In a previous legal internship at Neighborhood Legal Services Association in Pittsburgh, PA, I specialized in representing low-income tenants in housing cases. From the beginning, I was eager to take on landlords, who I saw as the evil oppressors of low-income people in our society. As college students, my roommates and I had our share of injustices as renters, and I was convinced that landlords played a huge role in the current hardships facing poor Americans. I marched into courtrooms, guns blazing, only to be hit with the reality that most judges had no qualms about evicting people. No matter how sympathetic my client’s story or how egregious a landlord’s behavior, the law was usually not in the tenant’s favor.
I quickly learned that there are two sides to every story, and that some landlords were hit just as hard by the current economic crisis as their tenants. Now, I am seeing further evidence of this through my work at the National Law Center on Homelessness & Poverty. When contacting local housing advocates to identify violations they see occurring under the Protecting Tenants at Foreclosure Act, I am continually hearing about the high number of tenants being unlawfully evicted and forced into homelessness because of the numerous rental properties undergoing foreclosure. Due to their landlords not being able to pay the mortgage, these tenants are feeling the trickledown effect of the foreclosure crisis despite never owning a home. In trying to reach the most beneficial outcome for my client, I realized that compassion for the landlord’s situation, along with a firm declaration of my client’s rights as tenants, often went a long way.
However, there were a few landlords that will always stick out in my mind as earning the reputation of the evil oppressors. One particularly vivid memory is a landlord who was making it nearly impossible for a tenant to retrieve her possessions after evicting her. He had already removed some of them from the property when I contacted him, and was refusing to allow her to re-enter her home, despite her legal right to do so. Even after we worked out a mutually agreeable time for her to re-enter the property, he kept rescheduling and continued to be quite difficult. I am unsure whether she was ever able to retrieve all of her possessions. Pennsylvania case law calls for reasonable accommodation in this situation, yet this landlord’s behavior was anything but reasonable.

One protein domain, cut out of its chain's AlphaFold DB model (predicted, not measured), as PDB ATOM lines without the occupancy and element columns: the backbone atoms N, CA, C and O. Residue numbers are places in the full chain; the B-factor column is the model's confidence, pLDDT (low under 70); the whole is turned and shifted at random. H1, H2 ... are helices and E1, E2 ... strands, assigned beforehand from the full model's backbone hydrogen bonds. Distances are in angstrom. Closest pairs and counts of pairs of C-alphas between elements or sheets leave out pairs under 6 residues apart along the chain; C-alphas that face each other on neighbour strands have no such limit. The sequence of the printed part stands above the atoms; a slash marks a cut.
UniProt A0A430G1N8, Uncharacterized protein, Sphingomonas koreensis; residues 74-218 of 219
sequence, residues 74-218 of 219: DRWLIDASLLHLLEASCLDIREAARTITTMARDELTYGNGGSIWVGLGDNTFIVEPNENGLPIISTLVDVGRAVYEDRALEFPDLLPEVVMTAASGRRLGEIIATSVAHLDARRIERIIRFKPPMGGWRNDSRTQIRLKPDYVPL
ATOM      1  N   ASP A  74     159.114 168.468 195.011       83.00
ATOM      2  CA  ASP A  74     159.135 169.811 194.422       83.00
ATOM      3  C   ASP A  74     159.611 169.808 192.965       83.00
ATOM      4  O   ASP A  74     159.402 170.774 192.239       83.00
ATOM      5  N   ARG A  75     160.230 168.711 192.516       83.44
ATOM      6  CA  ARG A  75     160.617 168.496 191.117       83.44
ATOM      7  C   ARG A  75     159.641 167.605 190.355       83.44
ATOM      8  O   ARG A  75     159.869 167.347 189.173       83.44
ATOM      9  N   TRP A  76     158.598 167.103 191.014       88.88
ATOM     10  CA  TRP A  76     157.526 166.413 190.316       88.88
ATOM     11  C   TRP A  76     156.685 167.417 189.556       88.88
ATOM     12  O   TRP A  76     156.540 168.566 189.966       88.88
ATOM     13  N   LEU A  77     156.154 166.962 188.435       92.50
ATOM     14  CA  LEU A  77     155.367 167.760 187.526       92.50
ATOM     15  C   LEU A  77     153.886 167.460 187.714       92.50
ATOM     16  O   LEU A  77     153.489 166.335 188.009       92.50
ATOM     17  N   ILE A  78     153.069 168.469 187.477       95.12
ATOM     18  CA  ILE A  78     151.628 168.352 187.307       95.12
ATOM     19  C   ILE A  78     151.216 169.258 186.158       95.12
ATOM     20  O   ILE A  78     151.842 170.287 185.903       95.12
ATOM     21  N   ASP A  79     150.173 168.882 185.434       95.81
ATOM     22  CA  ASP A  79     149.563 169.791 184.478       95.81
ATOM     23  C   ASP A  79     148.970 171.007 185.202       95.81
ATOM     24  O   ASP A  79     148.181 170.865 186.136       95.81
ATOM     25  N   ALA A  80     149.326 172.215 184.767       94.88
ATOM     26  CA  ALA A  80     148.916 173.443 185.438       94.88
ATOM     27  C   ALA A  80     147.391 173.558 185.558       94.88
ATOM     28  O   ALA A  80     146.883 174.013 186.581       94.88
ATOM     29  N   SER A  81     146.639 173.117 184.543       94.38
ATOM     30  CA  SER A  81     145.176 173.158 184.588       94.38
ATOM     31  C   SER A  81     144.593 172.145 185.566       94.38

A few days ago, one of my supervising attorneys from Neighborhood sent me a newspaper article reporting that the very same landlord had been indicted for mortgage fraud. According to the Pittsburgh Post-Gazette, he and his business partner had purchased dozens of foreclosed properties and quickly sold them for a high profit by persuading customers that they could qualify for mortgages immediately without making a down payment. In order to secure loans for these buyers, they submitted paperwork to banks with fake down payments and figures that overstated the buyers’ assets. Federal agents believe that he and his partner pocketed millions of dollars from the scam, money they used to finance their own expensive homes, international travel, and lavish lifestyles.
Although I knew from personal experience that this landlord was unsympathetic to people who are struggling, I was still shocked to learn the extent to which he was profiting from deceiving his customers, while refusing to allow my low-income clients to retrieve their belongings after an eviction.
I am so grateful that at the Law Center I have the opportunity to advocate for systemic reform on the issues that continually faced my clients at Neighborhood Legal Services, while working to stop people who exploit someone’s need for a home for their own financial gain.
-Cara Baldari, Legal Intern